Haley Begay Talks Winning Miss Indiana, Career Aspirations & Giving Back

There is any number of reasons why a college student may take a semester off school — medical reasons, a family emergency, financial issues. Haley Begay, however, currently a 20-year-old junior at Indiana University, took off last fall semester for a unique and undeniably fun reason. In June 2017, she was crowned Miss Indiana. That meant that overnight, her schedule was booked solid.

“I was crowned Miss Indiana, went back to my hotel room, ate some McDonalds and was up at 5 a.m. the next day for appearances,” Begay says. “The job starts immediately.”

Originally from Pittsboro, Begay, a tomboy and sports girl at heart, admits that hair and make-up were never really her forte.

“I loved to run around outside and play sports,” Begay says. Nevertheless, the pageant life intrigued her.

“Growing up, I sat mesmerized as I watched the Miss America pageant,” she says.

Though she never dreamed that one day she would be striking a pose on a stage.

“When I was younger, I was overweight and had terrible anxiety,” Begay says.

Then one day, she received a letter from the National American Miss organization, inviting her to enter a pageant.

“I was an awkward, insecure 12-year-old with crooked teeth, yet something inside of me was dying to get on stage and perform,” says Begay, who convinced her parents to let her give it a try. They supported any idea that might boost their daughter’s self-confidence.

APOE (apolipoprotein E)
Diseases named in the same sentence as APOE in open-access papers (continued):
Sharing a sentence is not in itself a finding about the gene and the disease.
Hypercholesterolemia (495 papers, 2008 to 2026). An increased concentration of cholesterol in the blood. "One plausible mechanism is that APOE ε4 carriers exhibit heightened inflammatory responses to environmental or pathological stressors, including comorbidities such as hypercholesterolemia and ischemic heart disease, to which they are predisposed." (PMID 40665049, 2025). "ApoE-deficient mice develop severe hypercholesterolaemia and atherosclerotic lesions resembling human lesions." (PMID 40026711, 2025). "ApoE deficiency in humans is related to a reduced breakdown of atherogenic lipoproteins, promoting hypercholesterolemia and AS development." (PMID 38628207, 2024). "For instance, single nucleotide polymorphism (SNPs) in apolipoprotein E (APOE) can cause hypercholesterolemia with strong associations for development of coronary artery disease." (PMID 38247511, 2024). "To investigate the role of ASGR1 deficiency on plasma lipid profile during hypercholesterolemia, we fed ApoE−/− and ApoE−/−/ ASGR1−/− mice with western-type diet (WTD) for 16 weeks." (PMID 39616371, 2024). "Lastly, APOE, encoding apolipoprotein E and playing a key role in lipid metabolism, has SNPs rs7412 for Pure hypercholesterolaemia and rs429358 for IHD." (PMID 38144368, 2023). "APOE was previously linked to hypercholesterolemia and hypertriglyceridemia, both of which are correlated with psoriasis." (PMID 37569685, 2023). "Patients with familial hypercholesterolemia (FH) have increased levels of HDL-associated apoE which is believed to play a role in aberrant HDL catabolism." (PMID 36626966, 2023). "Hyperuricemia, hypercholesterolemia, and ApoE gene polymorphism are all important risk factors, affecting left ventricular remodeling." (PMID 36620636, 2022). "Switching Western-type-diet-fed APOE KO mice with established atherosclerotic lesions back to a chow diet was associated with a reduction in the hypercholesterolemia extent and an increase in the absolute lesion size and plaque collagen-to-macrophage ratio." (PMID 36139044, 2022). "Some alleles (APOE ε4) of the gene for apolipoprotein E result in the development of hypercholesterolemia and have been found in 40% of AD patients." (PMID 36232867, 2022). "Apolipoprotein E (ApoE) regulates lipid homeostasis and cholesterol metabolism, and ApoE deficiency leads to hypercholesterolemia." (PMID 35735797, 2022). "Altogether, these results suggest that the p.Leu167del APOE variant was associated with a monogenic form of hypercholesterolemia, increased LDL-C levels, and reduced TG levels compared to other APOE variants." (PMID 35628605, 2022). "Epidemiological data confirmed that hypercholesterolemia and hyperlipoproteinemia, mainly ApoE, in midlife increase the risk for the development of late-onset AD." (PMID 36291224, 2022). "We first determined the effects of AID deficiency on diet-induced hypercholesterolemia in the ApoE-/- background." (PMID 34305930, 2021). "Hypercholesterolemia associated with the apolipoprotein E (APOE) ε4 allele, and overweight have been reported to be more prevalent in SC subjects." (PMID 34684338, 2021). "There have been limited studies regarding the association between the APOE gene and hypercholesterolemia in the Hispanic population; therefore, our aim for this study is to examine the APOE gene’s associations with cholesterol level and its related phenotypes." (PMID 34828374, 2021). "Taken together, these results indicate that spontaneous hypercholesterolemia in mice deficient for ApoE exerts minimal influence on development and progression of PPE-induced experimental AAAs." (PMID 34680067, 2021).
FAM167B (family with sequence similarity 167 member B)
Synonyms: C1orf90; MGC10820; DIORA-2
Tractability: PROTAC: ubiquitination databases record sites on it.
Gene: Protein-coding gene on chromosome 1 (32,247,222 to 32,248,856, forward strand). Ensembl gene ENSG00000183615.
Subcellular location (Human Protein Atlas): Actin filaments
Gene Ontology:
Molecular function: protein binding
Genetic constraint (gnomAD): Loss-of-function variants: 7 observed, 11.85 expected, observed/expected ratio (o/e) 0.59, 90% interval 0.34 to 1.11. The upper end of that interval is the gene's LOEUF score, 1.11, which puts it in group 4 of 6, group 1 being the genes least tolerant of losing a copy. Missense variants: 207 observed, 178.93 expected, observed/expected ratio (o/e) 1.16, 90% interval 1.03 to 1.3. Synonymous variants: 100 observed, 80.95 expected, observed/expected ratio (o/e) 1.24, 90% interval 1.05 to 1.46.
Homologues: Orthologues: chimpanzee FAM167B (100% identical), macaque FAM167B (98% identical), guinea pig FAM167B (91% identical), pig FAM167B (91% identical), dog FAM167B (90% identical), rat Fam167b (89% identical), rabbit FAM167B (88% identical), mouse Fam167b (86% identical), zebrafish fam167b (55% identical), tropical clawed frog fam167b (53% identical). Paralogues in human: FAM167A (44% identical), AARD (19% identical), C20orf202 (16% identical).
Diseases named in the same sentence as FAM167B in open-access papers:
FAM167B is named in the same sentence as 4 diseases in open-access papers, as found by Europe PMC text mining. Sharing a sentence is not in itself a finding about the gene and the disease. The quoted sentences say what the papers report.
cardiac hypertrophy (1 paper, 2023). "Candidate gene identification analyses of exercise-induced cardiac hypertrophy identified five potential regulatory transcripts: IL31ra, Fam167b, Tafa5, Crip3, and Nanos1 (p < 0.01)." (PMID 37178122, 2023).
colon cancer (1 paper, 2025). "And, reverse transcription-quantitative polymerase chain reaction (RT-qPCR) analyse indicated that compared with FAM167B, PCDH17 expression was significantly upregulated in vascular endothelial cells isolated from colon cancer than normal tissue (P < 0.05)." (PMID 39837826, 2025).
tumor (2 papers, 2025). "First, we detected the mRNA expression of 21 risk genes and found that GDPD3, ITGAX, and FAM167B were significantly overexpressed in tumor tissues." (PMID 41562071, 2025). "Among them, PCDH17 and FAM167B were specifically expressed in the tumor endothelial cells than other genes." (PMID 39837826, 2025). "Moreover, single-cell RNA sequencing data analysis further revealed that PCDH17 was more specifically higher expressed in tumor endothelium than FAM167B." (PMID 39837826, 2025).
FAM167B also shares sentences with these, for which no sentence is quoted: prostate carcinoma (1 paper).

“We were clueless as to what to do or where to start, but we had fun,” Begay says. “Truly, that was the turning point in my life.”

Begay started competing regularly in pageants beginning in sixth grade. (The National American Miss division is for ages 3-20, though teens can transition prior to 20, as Begay did.) The National American Miss pageants only occur once a year, over the Fourth of July weekend, which enables young girls to live balanced lives. For Begay, that meant playing lots of volleyball, basketball and soccer.

Miss America or Miss USA are considered two separate tracks, and females can participate in both. Most girls, however, pick one or the other. Miss USA, which does not have a talent portion, is a pageant that focuses more on promoting contestants’ brands whereas Miss America, a collegiate pageant, attracts girls seeking scholarship money. For instance, contestants can earn preliminary awards for different aspects such as interview, talent or swimsuit, each worth $250. The winner of Miss Indiana wins $10,000, all of which goes toward school. Miss America earns $50,000 on top of a 6-figure salary for the year.

There are 36 local pageants across the state of Indiana. They are run the same as state ones but are just one-day long. If a contestant doesn’t win one local competition, she can travel to another and compete there. Anyone who wins a local title gets to compete in the Miss Indiana pageant, which is a week-long event that’s held in Zionsville.

On June 17, 2017, Begay was crowned Miss Indiana — one of the youngest to hold the title as well as one of the first Native Americans to represent the Hoosier state. That meant she scored a ticket to Atlantic City, New Jersey, in September 2017, to compete for the Miss America crown — a grueling but glorious experience.

“It was insane the number of hours we rehearsed,” Begay says. “We often went to bed at 2 a.m. and were back up at 6. There were times when we’d be in the ballroom rehearsing and girls would sleep on the hardwood floor.”